A New York–based artist trying to raise awareness about the ocean’s health is being accused of damaging it. Agata Oleksiak, the yarn artist better-known as Olek, traveled to Cancun earlier this month for an installation highlighting the ocean’s declining shark population, according to La Jornada.
Olek’s project centered around an underwater museum called Museo Subacuatico de Arte, located within an artificial reef meant to attract scuba-diving tourists away from the delicate Mexican Caribbean Coral Reef. The museum includes a series of ticking bombs created by sculptor Jason de Caires Taylor, who intended them as a metaphor for the state of the ocean.
Olek wove her famous yarn creations around Taylor’s bombs in an effort to underscore their point. But museum director Jaime Gonzalez alleges that, aside from not asking permission to do so, she destroyed vital organisms living on the sculptures in the process. La Jornada reports he is now preparing a lawsuit against the artist.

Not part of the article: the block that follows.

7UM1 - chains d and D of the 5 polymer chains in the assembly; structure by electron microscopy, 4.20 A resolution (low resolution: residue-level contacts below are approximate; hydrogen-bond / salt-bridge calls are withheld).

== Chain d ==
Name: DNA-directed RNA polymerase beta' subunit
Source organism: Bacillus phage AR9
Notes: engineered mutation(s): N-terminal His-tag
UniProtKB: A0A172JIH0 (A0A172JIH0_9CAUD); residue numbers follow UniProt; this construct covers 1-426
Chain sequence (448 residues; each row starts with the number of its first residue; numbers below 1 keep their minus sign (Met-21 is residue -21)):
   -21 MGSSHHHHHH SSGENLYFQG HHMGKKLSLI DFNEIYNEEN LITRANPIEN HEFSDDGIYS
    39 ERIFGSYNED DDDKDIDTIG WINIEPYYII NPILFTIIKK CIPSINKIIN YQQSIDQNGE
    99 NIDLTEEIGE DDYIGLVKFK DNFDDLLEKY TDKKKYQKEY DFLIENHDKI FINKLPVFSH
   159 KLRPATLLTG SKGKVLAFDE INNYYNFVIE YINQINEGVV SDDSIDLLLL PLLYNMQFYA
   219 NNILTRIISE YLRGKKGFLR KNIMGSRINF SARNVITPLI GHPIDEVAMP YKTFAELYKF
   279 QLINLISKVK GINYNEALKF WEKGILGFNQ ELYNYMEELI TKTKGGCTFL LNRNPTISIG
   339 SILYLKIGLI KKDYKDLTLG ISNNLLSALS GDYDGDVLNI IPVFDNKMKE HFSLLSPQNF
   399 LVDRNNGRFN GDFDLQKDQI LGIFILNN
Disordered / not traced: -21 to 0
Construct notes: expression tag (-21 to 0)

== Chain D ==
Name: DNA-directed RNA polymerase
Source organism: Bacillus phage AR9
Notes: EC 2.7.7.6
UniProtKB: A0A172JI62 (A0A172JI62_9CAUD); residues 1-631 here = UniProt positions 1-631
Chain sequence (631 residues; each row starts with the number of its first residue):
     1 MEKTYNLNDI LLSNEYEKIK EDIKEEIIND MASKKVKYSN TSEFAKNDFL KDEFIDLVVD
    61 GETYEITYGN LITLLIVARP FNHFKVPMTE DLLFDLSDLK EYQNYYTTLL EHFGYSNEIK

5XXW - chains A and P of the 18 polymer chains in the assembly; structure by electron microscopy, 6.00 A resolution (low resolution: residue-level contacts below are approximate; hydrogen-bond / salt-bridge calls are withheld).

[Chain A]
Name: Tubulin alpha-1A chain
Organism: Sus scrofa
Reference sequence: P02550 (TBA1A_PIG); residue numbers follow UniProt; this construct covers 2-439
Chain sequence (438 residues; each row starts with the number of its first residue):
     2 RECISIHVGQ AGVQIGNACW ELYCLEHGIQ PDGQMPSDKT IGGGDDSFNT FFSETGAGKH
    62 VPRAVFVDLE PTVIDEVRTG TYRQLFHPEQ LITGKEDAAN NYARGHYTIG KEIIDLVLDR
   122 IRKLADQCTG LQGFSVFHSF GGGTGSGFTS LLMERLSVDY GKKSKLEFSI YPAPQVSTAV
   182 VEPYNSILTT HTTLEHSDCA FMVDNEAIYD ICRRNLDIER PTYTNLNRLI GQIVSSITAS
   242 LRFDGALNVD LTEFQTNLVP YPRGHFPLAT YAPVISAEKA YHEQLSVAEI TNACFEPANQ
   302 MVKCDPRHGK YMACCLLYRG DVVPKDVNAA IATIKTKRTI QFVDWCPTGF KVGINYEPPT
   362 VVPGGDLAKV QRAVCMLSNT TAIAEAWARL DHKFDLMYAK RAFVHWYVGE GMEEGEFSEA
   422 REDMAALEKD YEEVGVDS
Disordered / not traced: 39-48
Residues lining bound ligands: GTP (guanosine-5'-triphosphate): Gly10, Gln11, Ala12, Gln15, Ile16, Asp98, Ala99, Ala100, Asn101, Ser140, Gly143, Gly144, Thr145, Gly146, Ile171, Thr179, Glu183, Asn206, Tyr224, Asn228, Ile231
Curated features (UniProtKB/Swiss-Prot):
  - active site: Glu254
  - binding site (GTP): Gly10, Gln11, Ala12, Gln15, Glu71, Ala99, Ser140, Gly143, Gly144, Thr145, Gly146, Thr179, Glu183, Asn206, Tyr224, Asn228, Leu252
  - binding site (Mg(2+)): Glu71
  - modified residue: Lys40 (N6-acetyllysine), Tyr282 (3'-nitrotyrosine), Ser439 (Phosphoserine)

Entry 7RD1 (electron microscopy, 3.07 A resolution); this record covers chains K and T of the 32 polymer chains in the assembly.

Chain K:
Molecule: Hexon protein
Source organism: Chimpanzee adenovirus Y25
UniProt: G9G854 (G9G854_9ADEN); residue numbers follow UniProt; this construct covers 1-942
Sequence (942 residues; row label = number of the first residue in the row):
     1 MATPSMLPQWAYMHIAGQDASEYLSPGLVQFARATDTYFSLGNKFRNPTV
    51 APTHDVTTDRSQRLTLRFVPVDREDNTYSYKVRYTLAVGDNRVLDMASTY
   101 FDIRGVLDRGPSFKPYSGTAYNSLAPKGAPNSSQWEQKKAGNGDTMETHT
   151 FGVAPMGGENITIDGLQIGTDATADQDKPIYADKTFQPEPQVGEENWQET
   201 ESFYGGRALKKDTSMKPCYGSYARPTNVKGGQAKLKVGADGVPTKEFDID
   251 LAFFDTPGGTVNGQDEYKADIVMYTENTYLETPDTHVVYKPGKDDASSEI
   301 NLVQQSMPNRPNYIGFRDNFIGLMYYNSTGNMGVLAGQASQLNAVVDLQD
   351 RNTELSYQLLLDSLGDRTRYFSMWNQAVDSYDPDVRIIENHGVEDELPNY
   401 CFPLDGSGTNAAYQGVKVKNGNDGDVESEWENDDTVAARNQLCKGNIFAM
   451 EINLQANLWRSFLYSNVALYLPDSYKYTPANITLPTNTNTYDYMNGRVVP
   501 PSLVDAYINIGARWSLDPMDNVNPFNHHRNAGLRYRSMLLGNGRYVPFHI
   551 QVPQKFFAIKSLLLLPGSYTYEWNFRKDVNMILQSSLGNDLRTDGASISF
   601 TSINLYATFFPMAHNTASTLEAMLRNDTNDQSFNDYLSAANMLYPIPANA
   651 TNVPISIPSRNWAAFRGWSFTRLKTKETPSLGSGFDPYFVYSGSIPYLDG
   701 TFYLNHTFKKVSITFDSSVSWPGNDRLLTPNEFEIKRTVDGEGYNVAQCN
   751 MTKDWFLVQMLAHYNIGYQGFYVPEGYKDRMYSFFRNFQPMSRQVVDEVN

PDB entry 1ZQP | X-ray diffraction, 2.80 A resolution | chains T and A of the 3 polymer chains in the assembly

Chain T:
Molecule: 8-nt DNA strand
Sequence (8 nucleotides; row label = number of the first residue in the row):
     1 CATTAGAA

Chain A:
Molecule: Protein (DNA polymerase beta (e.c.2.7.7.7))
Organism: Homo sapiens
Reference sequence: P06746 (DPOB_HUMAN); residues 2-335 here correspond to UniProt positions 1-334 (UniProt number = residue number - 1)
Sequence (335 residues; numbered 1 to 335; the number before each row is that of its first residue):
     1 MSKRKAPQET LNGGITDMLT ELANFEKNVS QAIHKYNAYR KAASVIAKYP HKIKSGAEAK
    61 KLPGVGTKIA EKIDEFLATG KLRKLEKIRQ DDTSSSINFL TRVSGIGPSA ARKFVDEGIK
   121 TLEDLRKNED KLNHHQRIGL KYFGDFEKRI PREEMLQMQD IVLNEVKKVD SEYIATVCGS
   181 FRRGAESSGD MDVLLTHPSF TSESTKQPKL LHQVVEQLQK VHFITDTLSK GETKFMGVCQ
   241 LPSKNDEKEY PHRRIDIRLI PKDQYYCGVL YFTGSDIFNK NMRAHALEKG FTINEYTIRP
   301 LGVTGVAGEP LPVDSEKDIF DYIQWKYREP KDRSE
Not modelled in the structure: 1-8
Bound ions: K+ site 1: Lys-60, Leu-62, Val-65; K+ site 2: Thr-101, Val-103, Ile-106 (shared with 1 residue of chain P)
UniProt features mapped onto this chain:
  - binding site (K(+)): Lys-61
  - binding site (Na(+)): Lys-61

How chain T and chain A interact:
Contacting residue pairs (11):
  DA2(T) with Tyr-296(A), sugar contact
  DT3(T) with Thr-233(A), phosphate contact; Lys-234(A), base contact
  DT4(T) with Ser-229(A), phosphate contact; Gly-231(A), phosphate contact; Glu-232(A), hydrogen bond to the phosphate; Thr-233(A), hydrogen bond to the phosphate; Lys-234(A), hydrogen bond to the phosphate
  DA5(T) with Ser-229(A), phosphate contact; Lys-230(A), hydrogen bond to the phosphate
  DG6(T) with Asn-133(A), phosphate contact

“If they want to sue me, I don’t know. I can pay them back with crocheting more underwater sculptures,” Olek told the Associated Press. “I don’t know why would they sue me but maybe they’re a little bit upset that I did it there.”
You can see the pre-yarn bombs, frosty with algae, in one photograph taken by Olek. She appears in another image donning a crochet needle in one hand and crimson yarn in the other. Her hair in pigtails, she doesn’t look like your average eco-terrorist (or tourist).
One thing is certain: Olek’s project in Mexico may be her most visually striking work yet. In addition to the yarn bombs, she outfitted scuba divers with quirky, multicolored wetsuits; photographer Tre Packard of marine conservation nonprofit Pangeaseed captured them swimming alongside sharks in Cancun’s turquoise waters. And, for what it’s worth, seeing the images does make you think a little more about the ocean. “[My] intentions were positive and that’s the most important thing about my work,” Olek said. “I really want to create a positive message.”
It will be up to Mexican authorities to decide if that’s enough.
Correction: A caption in this article previously misidentified one of the wetsuits as knitted rather than crocheted. It has been fixed.
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